Skip to main content

Defence Industry Employment

Volume 698: debated on Monday 5 July 2021

What steps his Department is taking to support employment in the defence industry throughout the UK. (902160)

What steps his Department is taking to support employment in the defence industry throughout the UK. (902162)

What steps his Department is taking to support employment in the defence industry throughout the UK. (902188)

What steps his Department is taking to support employment in the defence industry throughout the UK. (902190)

May I congratulate the hon. Member for Batley and Spen (Kim Leadbeater) on taking her place and state my personal admiration for both her bravery and her sense of duty in putting herself forward to stand for that seat after the tragic loss of her sister?

MOD expenditure with UK industry and commerce already directly and indirectly supports more than 200,000 jobs across the United Kingdom. The investment of £88 billion in the equipment plan over the next four years, along with the changes we are making as part of the defence and security industrial strategy, will contribute to further economic growth and prosperity, including jobs across the United Kingdom.

I was proud to welcome the Minister for exports, my hon. Friend the Member for Beverley and Holderness (Graham Stuart), to BAE Systems in my constituency the week before last to visit the factory of the future. That followed hot on the footsteps of the Prime Minister’s visit back in March, so will my right hon. Friend the Secretary of State outline what is being done to support our world-class defence manufacturing export success, and will he commit to the continuation of the Typhoon export programme?

The defence and security industrial strategy published in March set out how the Government will support defence and security exports. The UK Government and BAE are leading on the current opportunity in Finland and will continue to support industry in this campaign and future opportunities where they are present. Typhoon continues to benefit from ongoing investment, including Leonardo’s European Common Radar System Mark 2 radar and MBDA’s Meteor and SPEAR—Selective Precision Effects at Range—weapons. This increased capability delivered by the core programme will strengthen export prospects.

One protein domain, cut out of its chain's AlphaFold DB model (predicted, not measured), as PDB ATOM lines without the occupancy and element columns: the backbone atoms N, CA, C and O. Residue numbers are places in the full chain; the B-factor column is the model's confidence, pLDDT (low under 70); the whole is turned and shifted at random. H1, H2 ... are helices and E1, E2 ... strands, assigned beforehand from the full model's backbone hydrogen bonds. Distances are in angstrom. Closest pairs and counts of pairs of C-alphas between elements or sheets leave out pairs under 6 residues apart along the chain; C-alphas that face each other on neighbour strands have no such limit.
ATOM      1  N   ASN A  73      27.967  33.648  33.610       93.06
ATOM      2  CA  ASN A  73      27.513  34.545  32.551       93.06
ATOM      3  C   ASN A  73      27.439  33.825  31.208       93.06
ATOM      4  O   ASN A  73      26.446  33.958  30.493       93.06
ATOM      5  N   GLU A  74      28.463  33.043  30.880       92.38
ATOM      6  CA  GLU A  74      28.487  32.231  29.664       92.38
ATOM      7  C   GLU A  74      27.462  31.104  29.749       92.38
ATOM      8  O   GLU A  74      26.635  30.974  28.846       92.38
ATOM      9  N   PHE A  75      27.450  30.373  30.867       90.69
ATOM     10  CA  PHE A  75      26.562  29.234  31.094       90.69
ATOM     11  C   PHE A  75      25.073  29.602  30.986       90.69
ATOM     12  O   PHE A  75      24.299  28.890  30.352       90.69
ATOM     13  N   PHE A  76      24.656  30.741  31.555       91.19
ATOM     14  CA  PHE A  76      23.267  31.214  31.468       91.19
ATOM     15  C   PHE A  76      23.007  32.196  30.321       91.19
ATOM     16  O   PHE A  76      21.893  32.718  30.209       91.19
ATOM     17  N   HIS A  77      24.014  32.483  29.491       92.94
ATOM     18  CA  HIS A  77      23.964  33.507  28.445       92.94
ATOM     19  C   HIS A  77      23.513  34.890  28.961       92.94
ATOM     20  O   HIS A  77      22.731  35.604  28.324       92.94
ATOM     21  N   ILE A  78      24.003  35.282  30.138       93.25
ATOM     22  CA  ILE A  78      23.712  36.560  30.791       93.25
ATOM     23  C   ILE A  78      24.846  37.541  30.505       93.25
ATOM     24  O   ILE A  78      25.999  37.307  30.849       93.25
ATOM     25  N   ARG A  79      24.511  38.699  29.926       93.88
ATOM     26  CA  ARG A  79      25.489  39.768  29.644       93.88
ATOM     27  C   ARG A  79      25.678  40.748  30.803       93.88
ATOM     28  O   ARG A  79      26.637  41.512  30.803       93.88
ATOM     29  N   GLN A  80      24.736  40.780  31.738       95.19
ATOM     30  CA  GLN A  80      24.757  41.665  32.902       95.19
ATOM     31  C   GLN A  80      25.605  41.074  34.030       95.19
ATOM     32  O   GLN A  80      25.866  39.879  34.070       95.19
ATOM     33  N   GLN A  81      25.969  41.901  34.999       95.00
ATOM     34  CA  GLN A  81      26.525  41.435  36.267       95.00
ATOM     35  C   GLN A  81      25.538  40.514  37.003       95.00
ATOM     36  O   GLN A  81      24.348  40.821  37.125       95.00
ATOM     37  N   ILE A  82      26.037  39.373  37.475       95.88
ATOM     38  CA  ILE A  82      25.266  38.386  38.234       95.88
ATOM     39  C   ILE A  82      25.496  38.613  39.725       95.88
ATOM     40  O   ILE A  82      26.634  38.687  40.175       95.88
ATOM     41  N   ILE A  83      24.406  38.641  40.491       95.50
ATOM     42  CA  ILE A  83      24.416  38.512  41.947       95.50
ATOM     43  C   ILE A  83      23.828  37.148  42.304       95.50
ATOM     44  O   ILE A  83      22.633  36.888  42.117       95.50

Lincolnshire has the privilege of being the historic home of many MOD bases and personnel. I am proud to have RAF Waddington in my constituency of Lincoln; as my right hon. Friend is aware, it houses and employs thousands of my constituents. Will he assure me not only that RAF Waddington will play an active role in our nation’s defence for many decades to come, but that he recognises that the recently announced changes at RAF Waddington are a concern for many Northrop Grumman personnel? What steps are being taken to preserve those with critical skills, both locally and nationally? Will he work with potential overseas buyers of RAF aircraft to secure technically skilled jobs and provide extensive employment for my constituents?

May I express my gratitude to the Northrop Grumman team who have worked on the E-3D Sentry over the years? Retiring old aircraft will inevitably impact the people who work on them. However, RAF Waddington, which I recently visited, remains firmly in our plans: as it becomes a national and international centre of excellence for remotely piloted air systems and for intelligence, surveillance and reconnaissance, it will be a source of skilled employment for my hon. Friend’s constituents. We are investing in 16 Protector remotely piloted air systems. RAF Waddington will be the future home of the Red Arrows as well.

I was delighted to see that last week His Royal Highness the Duke of Cambridge cut the steel for HMS Belfast, the third ship in the Royal Navy’s fleet of next-generation Type 26 anti-submarine frigates. All eight Type 26 frigates are being built by BAE Systems on the Clyde. Can the Secretary of State outline how many jobs that programme will support?